The Nash equilibrium, a decision-making theorem within game theory, offers an interesting insight into the dynamics of price leadership maneuvering between businesses, and how this interacts with antitrust law.
The Nash equilibrium is commonly cited as a strategy for achieving an optimal balance in non-co-operative situations, such as price-setting. Recent research has, however, demonstrated how the achievement of Nash equilibrium can be seen as tacit co-operation between businesses.
Companies reacting independently to market trends, without collusion, is the most desirable market dynamic. True equilibrium occurs when, at a given market price, neither firm has an advantage in adopting another strategy. This means that the firms have independently reached the position they would have undertaken by agreement, without actually co-operating; according to John Nash: "each player's strategy is the best response to the other player's strategy".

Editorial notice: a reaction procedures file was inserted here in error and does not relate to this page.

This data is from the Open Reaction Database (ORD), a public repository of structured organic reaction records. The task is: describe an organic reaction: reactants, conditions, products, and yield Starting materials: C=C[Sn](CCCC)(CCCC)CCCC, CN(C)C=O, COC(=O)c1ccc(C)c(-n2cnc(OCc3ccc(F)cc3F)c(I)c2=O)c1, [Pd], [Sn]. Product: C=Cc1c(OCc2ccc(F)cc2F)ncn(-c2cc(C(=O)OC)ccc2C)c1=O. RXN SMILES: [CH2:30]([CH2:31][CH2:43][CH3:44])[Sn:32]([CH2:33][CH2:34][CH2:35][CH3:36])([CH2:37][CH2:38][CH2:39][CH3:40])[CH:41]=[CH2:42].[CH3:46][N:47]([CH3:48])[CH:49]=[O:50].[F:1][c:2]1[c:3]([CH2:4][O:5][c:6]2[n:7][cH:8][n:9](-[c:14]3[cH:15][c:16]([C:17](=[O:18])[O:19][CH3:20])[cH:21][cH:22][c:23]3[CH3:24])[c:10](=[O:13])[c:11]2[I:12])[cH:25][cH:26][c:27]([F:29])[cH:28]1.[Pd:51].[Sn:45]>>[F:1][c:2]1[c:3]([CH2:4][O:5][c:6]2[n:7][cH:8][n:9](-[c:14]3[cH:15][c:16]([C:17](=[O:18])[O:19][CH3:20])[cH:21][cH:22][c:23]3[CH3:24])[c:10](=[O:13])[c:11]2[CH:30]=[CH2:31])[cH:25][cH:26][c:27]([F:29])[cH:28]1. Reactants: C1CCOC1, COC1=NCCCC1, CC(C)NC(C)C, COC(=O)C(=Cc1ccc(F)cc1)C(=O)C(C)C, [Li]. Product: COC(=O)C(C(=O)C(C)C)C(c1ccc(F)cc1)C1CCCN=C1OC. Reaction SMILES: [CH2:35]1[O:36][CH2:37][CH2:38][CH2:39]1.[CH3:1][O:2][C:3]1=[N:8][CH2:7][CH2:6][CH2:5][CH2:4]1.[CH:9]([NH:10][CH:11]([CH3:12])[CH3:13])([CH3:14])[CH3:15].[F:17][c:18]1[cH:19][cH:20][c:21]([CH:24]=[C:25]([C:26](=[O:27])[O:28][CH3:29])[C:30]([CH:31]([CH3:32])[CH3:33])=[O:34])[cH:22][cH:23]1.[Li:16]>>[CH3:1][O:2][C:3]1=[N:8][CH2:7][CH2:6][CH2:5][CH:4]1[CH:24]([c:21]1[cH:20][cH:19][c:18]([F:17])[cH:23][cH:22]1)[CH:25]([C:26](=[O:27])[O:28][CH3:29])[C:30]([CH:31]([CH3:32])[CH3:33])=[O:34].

Read the full article here.
The content of this article is intended to provide a general guide to the subject matter. Specialist advice should be sought about your specific circumstances.